“The consultant (business coach) will listen for what really matters to an employee and then bring their personal commitment to causing individual employee success that is aligned to the intended business outcomes of IT,” the contract states.
A March 15, 2012 email from an AHS human resources adviser reads “I have confirmed that the language referring to the ‘Ways of Being’ is Landmark Forum language.”
In a June 29, 2012 email, the same HR adviser summarizes a meeting held with an AHS employee about the hiring of a coach.
“She stated that IT has a coach, he is from Landmark; he is Kevin’s buddy from Landmark.”
Kevin Brown told CBC he left AHS in April 2013. Mark Rayner owns the Rayner Institute, a Calgary-based professional leadership and coach training company. The institutes website now lists Kevin Brown as a facilitator.
Rayner’s LinkedIn profile states he was an executive coach within Alberta Health Service’s IT department from April 2012 to December 2013.
“Executive Coaching within the IT department,” the profile states. “Removing barriers in both personal and professional aspects of life. Living the Values, how personal beliefs affect a person’s performance, and ways of being that define a culture within an organization.”
Brown declined an interview request about how he came to give the sole-source contract to Rayner.
“If CBC wants to raise an issue about a $70,000 contract, then you go ahead,” Brown said. “I don’t want to have (anything) to do with that.”
The documents show that although Landmark is a for-profit company. Brown used AHS internal email to promote the introductory sessions, some of which appear to have been held in AHS offices. He stressed in the emails that participation in the sessions was voluntary.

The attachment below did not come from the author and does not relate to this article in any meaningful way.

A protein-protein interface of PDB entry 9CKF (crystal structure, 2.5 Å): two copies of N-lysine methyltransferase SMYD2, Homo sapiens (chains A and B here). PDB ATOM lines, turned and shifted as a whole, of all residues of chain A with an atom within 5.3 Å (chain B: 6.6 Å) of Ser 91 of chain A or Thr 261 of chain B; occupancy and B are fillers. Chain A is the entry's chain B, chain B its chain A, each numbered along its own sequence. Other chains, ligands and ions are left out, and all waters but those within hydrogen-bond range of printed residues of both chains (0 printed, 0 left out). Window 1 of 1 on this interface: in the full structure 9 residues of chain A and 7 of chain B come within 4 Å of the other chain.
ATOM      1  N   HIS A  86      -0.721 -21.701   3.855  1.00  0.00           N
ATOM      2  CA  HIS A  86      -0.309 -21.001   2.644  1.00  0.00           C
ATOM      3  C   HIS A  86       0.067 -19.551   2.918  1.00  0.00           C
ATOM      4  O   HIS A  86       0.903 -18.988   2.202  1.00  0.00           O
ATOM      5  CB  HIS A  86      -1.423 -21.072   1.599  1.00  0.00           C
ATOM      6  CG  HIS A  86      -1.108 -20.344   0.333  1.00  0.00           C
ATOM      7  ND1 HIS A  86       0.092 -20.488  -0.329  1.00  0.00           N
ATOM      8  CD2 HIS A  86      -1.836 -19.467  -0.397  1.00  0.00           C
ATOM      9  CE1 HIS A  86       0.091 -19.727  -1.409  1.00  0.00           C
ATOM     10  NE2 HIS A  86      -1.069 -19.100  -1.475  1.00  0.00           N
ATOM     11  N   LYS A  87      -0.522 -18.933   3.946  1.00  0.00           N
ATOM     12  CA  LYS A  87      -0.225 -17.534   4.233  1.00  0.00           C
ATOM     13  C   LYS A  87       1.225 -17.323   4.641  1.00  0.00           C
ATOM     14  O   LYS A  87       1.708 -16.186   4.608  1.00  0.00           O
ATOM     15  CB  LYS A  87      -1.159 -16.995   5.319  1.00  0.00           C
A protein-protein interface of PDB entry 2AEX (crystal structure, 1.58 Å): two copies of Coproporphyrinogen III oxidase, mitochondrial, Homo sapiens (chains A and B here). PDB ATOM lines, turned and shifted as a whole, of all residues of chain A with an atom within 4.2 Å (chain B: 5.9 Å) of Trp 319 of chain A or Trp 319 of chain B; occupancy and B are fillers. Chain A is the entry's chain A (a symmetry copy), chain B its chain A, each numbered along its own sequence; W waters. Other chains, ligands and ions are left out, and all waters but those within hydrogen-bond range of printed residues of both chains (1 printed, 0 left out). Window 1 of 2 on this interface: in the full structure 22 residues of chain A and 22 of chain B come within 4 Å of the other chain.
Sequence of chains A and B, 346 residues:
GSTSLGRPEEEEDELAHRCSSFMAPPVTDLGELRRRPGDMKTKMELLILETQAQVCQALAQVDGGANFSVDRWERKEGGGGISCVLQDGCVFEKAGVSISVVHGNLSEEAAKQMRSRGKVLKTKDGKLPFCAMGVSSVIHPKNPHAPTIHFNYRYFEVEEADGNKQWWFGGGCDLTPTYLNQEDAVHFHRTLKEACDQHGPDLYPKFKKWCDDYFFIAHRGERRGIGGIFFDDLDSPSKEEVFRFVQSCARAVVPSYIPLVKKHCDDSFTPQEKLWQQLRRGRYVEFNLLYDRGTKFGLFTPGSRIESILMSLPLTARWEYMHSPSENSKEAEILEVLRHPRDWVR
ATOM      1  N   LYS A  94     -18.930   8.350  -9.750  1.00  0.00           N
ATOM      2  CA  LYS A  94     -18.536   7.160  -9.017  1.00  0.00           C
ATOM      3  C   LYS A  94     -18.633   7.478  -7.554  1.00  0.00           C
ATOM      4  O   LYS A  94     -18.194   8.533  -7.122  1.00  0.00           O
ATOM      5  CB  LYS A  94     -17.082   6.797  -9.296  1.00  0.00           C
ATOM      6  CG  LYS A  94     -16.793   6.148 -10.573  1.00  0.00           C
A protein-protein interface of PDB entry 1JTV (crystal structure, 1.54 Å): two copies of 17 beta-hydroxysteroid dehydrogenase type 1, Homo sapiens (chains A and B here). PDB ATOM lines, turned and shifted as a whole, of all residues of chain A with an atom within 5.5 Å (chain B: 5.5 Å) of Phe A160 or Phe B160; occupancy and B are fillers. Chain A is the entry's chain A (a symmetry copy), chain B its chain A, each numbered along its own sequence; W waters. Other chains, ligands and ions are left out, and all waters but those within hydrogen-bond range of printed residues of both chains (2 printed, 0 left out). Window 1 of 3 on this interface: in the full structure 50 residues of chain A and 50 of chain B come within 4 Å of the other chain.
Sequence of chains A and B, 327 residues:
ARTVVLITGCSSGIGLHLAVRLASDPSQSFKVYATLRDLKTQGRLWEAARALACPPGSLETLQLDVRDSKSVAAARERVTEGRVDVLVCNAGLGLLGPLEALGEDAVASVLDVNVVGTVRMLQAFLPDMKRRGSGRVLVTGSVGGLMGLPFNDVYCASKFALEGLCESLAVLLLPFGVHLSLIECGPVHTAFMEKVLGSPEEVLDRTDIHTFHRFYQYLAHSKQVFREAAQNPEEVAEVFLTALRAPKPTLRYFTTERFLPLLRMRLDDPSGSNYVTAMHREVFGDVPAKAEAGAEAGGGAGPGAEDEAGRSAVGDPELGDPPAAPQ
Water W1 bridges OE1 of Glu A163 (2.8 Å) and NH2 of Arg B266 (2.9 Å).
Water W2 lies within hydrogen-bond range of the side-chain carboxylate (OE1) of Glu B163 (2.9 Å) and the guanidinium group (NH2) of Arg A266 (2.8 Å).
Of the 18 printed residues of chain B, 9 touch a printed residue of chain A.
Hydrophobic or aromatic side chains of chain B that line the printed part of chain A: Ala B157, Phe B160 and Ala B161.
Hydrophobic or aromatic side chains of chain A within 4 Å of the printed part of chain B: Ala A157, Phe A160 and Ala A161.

But there were reports that those who attended the introductory sessions were pressured to attend the Landmark Forums.
“Many staff have been ‘encouraged’ to attend Landmark retreats,” one HR adviser wrote in July 2012. “One Director told me that after the retreat he was harassed every day to join this organization until he engaged.”
The seminars cost nearly $650 and the documents show Brown had won approval from AHS IT to pay for employees to attend the training seminars. The documents show AHS believed as many as 50 people attended the training.
Brown wrote in a March 23, 2012 recruiting email to AHS managers: “This (Landmark) education is available to IT Leaders in support of Living our Values, and the associated ‘Ways of Being’ that drives our IT plan.”
In another email to an employee three days later, Brown tells of a “plan” he has for AHS IT.
“The plan is anchored in ‘Ways of Being,’ a term I used before Landmark started using it. We now refer to the document as ‘Living Our Values’ where we say the Values of AHS come alive in ‘who we are being’ while at work.”
Brown tells the employee in the same email that he doesn’t see Landmark becoming a “requirement” throughout the AHS organization. But he said “there are areas like IT where committing to common ways of being, and to a common plan that aligns our people to our strategic initiatives can result in a High Performing IT organization. That is what I am committed to cause.”
Landmark’s Beroset said, “what we have here is something that happens with a lot of training programs that are out there in the world that I could name.
“Someone reads a book, they do a seminar, they do a program, and they say, ‘Hey, everybody in the department is going to buy this book and we are going to apply this to our corporate culture and see what kind of difference it makes.’”